Dinkins’ father died when he was 22 and the father of a 9-month-old son.
“I felt like I didn’t know how to be a man,” he said. “The only emotions I saw from my father were happiness and anger. I never saw him cry.”
Weekly I-Group meetings are now an important part of life for Dinkins.
“You bond so closely to these men over the training weekend. I feel I could trust them with anything painful in my life.”
Being able to express their feelings in the I-Groups allows the men to be more honest with their feelings in other relationships.
The men report having being better able to communicate with their wives, children, extended families, friends and co-workers.
For Joseph Pegues, the Mankind Project helped him kick his addiction to alcohol and to regain the trust of his wife and children.
“It made me look at what was wrong with my life and gave me direction in what I could do to make it better,” he said. “Now I’m not trying to cover up things. I don’t have anything to hide.”
Chumbley’s daughter, Julene Simmons, was in her early teens when her father completed his weekend of training.
“He was more affectionate and more positive and affirming of my sister and I,” she said. She and her sister also came to love and enjoy her father’s warrior friends.
“They were all like big brothers or uncles to us,” she said. “Everyone was so close and supportive.”
When she married, she insisted on her husband, Ben Simmons, going through the training.
“He’s from a family that is very quiet and doesn’t talk about things,” she said. “The men who come out of the weekend are different. There is positive energy that radiates about them. I told Ben he was out of his box.”
Ben told her he had not only come out of his box, he had “crossed the street, gotten in a boat and gone down the river.”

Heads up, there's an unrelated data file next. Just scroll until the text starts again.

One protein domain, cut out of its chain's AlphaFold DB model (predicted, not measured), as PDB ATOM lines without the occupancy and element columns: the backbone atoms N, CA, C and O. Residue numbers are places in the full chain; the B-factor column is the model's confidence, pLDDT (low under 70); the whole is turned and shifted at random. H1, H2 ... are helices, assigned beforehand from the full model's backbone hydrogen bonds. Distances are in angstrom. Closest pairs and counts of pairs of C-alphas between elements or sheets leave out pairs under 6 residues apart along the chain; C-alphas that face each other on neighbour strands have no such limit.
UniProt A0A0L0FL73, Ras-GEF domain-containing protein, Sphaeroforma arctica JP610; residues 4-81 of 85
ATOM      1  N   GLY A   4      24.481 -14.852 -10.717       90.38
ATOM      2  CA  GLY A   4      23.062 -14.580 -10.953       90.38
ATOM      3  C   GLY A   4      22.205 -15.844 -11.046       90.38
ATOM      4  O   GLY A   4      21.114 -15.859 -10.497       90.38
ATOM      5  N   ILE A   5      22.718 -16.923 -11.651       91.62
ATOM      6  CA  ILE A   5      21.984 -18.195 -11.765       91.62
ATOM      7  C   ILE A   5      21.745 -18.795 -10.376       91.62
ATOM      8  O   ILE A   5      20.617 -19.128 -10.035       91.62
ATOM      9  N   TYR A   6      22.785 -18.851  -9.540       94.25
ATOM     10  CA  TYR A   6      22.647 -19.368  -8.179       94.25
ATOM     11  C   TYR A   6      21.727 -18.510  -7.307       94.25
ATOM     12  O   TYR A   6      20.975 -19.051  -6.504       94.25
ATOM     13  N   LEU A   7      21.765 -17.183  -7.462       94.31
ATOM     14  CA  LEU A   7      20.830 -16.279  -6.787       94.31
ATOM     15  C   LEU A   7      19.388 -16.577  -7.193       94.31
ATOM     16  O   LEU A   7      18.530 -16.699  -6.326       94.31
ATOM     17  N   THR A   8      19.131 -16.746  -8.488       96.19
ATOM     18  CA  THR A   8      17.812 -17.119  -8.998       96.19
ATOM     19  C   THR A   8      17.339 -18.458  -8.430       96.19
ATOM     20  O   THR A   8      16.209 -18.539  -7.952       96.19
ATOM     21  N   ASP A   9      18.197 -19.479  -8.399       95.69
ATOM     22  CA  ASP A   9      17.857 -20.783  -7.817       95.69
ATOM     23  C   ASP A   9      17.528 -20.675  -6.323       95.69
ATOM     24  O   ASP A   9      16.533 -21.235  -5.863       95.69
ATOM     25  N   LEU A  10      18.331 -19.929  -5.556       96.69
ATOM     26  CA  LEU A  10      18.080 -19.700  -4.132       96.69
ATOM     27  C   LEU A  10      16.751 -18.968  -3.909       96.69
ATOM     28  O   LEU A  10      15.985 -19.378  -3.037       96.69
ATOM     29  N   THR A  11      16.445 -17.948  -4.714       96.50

He encouraged Julene to attend one of the occasional Woman Within training weekends offered by the Mankind Project.
When their son Alex was born 2½ years ago, she asked the Mankind community to dedicate him into their circle.
Owen and his wife Sharon Trammell wrote the ceremony that blessed Alex and his parents and relatives and committed the Mankind community’s support to them.
“They blessed us with joy and laughter,” said Julene, who now lives in Chattanooga with Ben, Alex and Paxton, who is 1. “I see my father, my husband and my sons always being part of this community.”
Zoe Nadel was inside the house observing her husband and son sitting on the deck right after they returned from their training weekend.
“I had never seen such contentment between them,” she said. “Their bonding and friendship is the greatest gift I could have gotten.”
The communication skills they learned over the weekend improved the family dynamic.
“Everyone is happier,” she said.
Alan, who recently had surgery to get a pacemaker, sought support from his I-Group in overcoming his apprehensions of the procedure.
“When I need help I know they will be there for me,” he said.
He saw how the men kept a monthlong bedside vigil for a fellow warrior who was dying of pancreatic cancer.
“It was difficult for all of us but we wanted to be there for him in whatever he needed,” Alan said.
Every man who goes through the training creates a mission statement for his life.
Owen, a lawyer for the Equal Employment Opportunity Commission, said his mission gives focus to his life.
It is: “I create love and joy on the earth while embracing and blessing my imperfections and yours.”
Fulfilling it can be as simple as smiling at someone he passes in the street or as involved as helping someone achieve equity in their job. Participating in the training weekends is also a part of it.
“The men are in such a place of love and joy after the weekend, that being a part of that is important to my mission,” he said.
After his own training, he learned to deal with the need for perfection lovingly instilled in him by his mother.
“I realized that I’m good enough exactly the way I am. I don’t have to be perfect,” Owen said. “I had been letting Mom control my life instead of me taking control of it.”
The training weekend put life into perspective for Craig Nadel.
“I realized how lucky we are and that it is so much easier to love than not to love,” said Nadel, who is now a music professional in Austin, Tex. “It is truly a magical experience. It should be a requirement for life. If everyone did it, the world would be a better place.”